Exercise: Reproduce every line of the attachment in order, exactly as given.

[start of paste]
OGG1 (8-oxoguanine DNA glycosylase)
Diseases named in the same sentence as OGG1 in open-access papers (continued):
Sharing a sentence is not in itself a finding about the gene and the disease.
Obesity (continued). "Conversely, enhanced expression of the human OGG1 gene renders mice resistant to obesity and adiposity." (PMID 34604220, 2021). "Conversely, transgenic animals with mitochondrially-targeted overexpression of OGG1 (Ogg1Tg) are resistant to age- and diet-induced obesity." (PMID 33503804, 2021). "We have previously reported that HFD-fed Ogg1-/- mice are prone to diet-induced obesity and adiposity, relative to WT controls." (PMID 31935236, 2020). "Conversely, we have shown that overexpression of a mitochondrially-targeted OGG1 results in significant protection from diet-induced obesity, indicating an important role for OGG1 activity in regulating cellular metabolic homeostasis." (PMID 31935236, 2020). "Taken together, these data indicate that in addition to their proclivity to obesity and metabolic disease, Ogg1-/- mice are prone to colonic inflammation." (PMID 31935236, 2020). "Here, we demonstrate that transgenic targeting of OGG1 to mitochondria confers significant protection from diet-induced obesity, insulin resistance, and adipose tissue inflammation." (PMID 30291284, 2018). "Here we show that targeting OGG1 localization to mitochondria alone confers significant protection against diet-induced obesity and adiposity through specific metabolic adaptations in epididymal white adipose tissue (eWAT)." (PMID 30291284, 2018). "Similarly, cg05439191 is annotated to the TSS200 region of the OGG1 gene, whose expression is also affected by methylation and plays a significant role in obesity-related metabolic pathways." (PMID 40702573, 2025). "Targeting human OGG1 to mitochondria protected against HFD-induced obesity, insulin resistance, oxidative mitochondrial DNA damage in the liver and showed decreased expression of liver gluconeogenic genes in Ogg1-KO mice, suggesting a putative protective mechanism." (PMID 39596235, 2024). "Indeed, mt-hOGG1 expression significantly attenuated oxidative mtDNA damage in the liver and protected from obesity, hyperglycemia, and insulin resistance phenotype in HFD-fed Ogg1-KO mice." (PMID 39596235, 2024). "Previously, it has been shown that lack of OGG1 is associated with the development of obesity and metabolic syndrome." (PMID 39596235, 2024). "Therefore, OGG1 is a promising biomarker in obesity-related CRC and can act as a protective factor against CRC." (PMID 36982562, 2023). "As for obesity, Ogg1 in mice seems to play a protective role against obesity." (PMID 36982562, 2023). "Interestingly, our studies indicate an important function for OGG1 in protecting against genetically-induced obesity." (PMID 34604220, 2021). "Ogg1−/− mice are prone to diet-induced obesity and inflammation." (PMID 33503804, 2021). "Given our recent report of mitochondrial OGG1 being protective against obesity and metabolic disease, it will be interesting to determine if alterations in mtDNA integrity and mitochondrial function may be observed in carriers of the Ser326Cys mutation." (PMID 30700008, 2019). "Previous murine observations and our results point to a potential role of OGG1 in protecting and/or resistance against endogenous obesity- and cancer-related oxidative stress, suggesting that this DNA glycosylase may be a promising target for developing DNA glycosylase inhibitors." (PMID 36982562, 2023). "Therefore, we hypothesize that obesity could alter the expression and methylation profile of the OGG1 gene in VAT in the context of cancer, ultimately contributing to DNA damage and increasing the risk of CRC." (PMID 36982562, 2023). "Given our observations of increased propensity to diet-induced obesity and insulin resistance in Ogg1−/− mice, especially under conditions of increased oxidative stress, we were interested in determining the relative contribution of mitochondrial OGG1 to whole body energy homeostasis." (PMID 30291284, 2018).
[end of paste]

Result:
OGG1 (8-oxoguanine DNA glycosylase)
Diseases named in the same sentence as OGG1 in open-access papers (continued):
Sharing a sentence is not in itself a finding about the gene and the disease.
Obesity (continued). "Conversely, enhanced expression of the human OGG1 gene renders mice resistant to obesity and adiposity." (PMID 34604220, 2021). "Conversely, transgenic animals with mitochondrially-targeted overexpression of OGG1 (Ogg1Tg) are resistant to age- and diet-induced obesity." (PMID 33503804, 2021). "We have previously reported that HFD-fed Ogg1-/- mice are prone to diet-induced obesity and adiposity, relative to WT controls." (PMID 31935236, 2020). "Conversely, we have shown that overexpression of a mitochondrially-targeted OGG1 results in significant protection from diet-induced obesity, indicating an important role for OGG1 activity in regulating cellular metabolic homeostasis." (PMID 31935236, 2020). "Taken together, these data indicate that in addition to their proclivity to obesity and metabolic disease, Ogg1-/- mice are prone to colonic inflammation." (PMID 31935236, 2020). "Here, we demonstrate that transgenic targeting of OGG1 to mitochondria confers significant protection from diet-induced obesity, insulin resistance, and adipose tissue inflammation." (PMID 30291284, 2018). "Here we show that targeting OGG1 localization to mitochondria alone confers significant protection against diet-induced obesity and adiposity through specific metabolic adaptations in epididymal white adipose tissue (eWAT)." (PMID 30291284, 2018). "Similarly, cg05439191 is annotated to the TSS200 region of the OGG1 gene, whose expression is also affected by methylation and plays a significant role in obesity-related metabolic pathways." (PMID 40702573, 2025). "Targeting human OGG1 to mitochondria protected against HFD-induced obesity, insulin resistance, oxidative mitochondrial DNA damage in the liver and showed decreased expression of liver gluconeogenic genes in Ogg1-KO mice, suggesting a putative protective mechanism." (PMID 39596235, 2024). "Indeed, mt-hOGG1 expression significantly attenuated oxidative mtDNA damage in the liver and protected from obesity, hyperglycemia, and insulin resistance phenotype in HFD-fed Ogg1-KO mice." (PMID 39596235, 2024). "Previously, it has been shown that lack of OGG1 is associated with the development of obesity and metabolic syndrome." (PMID 39596235, 2024). "Therefore, OGG1 is a promising biomarker in obesity-related CRC and can act as a protective factor against CRC." (PMID 36982562, 2023). "As for obesity, Ogg1 in mice seems to play a protective role against obesity." (PMID 36982562, 2023). "Interestingly, our studies indicate an important function for OGG1 in protecting against genetically-induced obesity." (PMID 34604220, 2021). "Ogg1−/− mice are prone to diet-induced obesity and inflammation." (PMID 33503804, 2021). "Given our recent report of mitochondrial OGG1 being protective against obesity and metabolic disease, it will be interesting to determine if alterations in mtDNA integrity and mitochondrial function may be observed in carriers of the Ser326Cys mutation." (PMID 30700008, 2019). "Previous murine observations and our results point to a potential role of OGG1 in protecting and/or resistance against endogenous obesity- and cancer-related oxidative stress, suggesting that this DNA glycosylase may be a promising target for developing DNA glycosylase inhibitors." (PMID 36982562, 2023). "Therefore, we hypothesize that obesity could alter the expression and methylation profile of the OGG1 gene in VAT in the context of cancer, ultimately contributing to DNA damage and increasing the risk of CRC." (PMID 36982562, 2023). "Given our observations of increased propensity to diet-induced obesity and insulin resistance in Ogg1−/− mice, especially under conditions of increased oxidative stress, we were interested in determining the relative contribution of mitochondrial OGG1 to whole body energy homeostasis." (PMID 30291284, 2018).